Lipoprotein(a), a variant of LDL carrying the adhesive glycoprotein apo(a), is a leading risk factor for cardiovascular disease. Lipoprotein(a) (Lp(a)) is found in humans and subhuman primates but rarely in lower mammals.
Better understanding of the evolutionary advantage of this molecule should elucidate its physiological role. We developed a new mouse model with two characteristics of human metabolism: the expression of Lp(a) and the lack of endogenous ascorbate (vitamin C) production.
We show that dietary deficiency of ascorbate increases serum levels of Lp(a). Moreover, chronic hypoascorbemia and complete depletion of ascorbate (scurvy) leads to Lp(a) accumulation in the vascular wall and parallels atherosclerotic lesion development. The results suggest that dietary ascorbate deficiency is a risk factor for atherosclerosis independent of dietary lipids.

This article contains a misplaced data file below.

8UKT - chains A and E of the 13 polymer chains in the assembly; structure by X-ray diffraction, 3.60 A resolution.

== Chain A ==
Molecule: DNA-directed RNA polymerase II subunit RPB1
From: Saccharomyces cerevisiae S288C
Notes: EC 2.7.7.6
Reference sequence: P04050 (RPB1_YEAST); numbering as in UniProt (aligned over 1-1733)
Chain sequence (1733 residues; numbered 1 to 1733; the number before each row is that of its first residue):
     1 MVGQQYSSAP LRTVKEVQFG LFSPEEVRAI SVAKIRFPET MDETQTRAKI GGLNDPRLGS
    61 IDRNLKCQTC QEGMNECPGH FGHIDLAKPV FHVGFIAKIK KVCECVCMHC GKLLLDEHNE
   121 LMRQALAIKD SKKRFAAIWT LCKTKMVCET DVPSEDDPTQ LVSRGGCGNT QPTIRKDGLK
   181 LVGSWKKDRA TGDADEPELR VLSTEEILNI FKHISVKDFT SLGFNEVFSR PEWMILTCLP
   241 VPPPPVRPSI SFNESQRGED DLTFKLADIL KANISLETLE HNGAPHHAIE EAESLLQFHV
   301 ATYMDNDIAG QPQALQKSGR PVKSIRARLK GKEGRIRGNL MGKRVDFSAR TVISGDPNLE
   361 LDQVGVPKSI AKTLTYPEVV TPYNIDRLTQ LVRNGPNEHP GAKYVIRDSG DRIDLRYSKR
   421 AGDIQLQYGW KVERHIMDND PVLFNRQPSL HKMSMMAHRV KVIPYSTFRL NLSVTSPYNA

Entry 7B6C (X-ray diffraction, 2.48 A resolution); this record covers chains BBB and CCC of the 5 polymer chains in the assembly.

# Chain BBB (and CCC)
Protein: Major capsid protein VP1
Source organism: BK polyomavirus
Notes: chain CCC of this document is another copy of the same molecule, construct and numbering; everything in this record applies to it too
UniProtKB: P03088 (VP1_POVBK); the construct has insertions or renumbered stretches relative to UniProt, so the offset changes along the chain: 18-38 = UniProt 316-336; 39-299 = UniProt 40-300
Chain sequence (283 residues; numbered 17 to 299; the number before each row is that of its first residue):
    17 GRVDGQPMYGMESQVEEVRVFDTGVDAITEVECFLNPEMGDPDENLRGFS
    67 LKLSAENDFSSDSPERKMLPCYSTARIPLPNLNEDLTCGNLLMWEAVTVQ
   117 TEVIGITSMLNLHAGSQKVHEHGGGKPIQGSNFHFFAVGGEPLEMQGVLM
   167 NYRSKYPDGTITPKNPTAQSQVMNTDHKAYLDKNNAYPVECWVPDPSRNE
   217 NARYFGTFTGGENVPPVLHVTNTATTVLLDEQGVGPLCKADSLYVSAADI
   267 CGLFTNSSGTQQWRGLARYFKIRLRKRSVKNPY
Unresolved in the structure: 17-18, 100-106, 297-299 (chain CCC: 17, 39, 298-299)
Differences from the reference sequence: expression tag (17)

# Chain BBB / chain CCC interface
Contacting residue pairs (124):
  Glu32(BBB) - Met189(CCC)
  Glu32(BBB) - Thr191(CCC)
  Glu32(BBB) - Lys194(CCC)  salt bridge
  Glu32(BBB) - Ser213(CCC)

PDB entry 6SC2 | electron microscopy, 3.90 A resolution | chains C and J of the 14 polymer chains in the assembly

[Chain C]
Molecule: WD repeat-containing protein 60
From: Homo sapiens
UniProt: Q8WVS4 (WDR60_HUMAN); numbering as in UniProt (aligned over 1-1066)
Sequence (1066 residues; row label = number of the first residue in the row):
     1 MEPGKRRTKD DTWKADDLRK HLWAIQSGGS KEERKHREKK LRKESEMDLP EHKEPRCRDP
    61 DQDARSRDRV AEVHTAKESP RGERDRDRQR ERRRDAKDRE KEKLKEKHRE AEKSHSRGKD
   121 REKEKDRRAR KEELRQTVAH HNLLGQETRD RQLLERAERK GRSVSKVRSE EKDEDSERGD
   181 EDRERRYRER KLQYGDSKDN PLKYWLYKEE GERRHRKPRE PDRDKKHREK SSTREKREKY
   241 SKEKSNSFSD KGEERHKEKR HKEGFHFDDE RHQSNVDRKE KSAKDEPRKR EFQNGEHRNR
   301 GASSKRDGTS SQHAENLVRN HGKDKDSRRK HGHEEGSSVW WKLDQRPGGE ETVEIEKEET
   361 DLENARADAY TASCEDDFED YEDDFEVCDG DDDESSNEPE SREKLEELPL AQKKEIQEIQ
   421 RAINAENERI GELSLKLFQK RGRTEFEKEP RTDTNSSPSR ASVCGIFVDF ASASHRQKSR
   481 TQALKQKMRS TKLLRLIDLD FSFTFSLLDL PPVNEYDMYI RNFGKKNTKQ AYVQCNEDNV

We provide support for the concept that Lp(a) functions as a mobile repair molecule compensating for the structural impairment of the vascular wall, a morphological hallmark of hypoascorbemia and scurvy.